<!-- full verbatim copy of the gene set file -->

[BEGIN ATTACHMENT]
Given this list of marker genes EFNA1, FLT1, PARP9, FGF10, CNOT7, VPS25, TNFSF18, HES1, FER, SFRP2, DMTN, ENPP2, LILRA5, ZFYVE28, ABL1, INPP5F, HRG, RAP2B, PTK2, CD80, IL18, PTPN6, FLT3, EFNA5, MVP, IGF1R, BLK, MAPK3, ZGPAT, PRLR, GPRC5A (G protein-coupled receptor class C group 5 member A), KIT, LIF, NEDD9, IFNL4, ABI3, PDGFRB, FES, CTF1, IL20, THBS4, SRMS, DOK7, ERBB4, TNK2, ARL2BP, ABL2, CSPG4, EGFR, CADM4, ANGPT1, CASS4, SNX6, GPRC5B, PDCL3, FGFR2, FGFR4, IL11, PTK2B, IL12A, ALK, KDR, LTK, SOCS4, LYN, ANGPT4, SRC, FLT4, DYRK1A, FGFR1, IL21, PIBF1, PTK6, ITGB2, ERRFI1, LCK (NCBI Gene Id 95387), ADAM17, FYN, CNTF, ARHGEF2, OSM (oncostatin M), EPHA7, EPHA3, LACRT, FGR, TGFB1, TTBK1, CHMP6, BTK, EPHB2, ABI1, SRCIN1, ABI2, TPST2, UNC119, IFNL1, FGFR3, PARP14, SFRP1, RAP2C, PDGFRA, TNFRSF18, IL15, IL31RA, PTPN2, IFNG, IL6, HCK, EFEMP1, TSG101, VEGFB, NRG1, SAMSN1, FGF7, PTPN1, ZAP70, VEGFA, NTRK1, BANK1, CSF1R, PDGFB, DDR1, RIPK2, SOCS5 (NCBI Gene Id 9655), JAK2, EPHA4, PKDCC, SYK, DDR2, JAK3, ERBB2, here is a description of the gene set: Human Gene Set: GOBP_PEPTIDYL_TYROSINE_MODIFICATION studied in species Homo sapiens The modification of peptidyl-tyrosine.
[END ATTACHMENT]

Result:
Given this list of marker genes EFNA1, FLT1, PARP9, FGF10, CNOT7, VPS25, TNFSF18, HES1, FER, SFRP2, DMTN, ENPP2, LILRA5, ZFYVE28, ABL1, INPP5F, HRG, RAP2B, PTK2, CD80, IL18, PTPN6, FLT3, EFNA5, MVP, IGF1R, BLK, MAPK3, ZGPAT, PRLR, GPRC5A (G protein-coupled receptor class C group 5 member A), KIT, LIF, NEDD9, IFNL4, ABI3, PDGFRB, FES, CTF1, IL20, THBS4, SRMS, DOK7, ERBB4, TNK2, ARL2BP, ABL2, CSPG4, EGFR, CADM4, ANGPT1, CASS4, SNX6, GPRC5B, PDCL3, FGFR2, FGFR4, IL11, PTK2B, IL12A, ALK, KDR, LTK, SOCS4, LYN, ANGPT4, SRC, FLT4, DYRK1A, FGFR1, IL21, PIBF1, PTK6, ITGB2, ERRFI1, LCK (NCBI Gene Id 95387), ADAM17, FYN, CNTF, ARHGEF2, OSM (oncostatin M), EPHA7, EPHA3, LACRT, FGR, TGFB1, TTBK1, CHMP6, BTK, EPHB2, ABI1, SRCIN1, ABI2, TPST2, UNC119, IFNL1, FGFR3, PARP14, SFRP1, RAP2C, PDGFRA, TNFRSF18, IL15, IL31RA, PTPN2, IFNG, IL6, HCK, EFEMP1, TSG101, VEGFB, NRG1, SAMSN1, FGF7, PTPN1, ZAP70, VEGFA, NTRK1, BANK1, CSF1R, PDGFB, DDR1, RIPK2, SOCS5 (NCBI Gene Id 9655), JAK2, EPHA4, PKDCC, SYK, DDR2, JAK3, ERBB2, here is a description of the gene set: Human Gene Set: GOBP_PEPTIDYL_TYROSINE_MODIFICATION studied in species Homo sapiens The modification of peptidyl-tyrosine.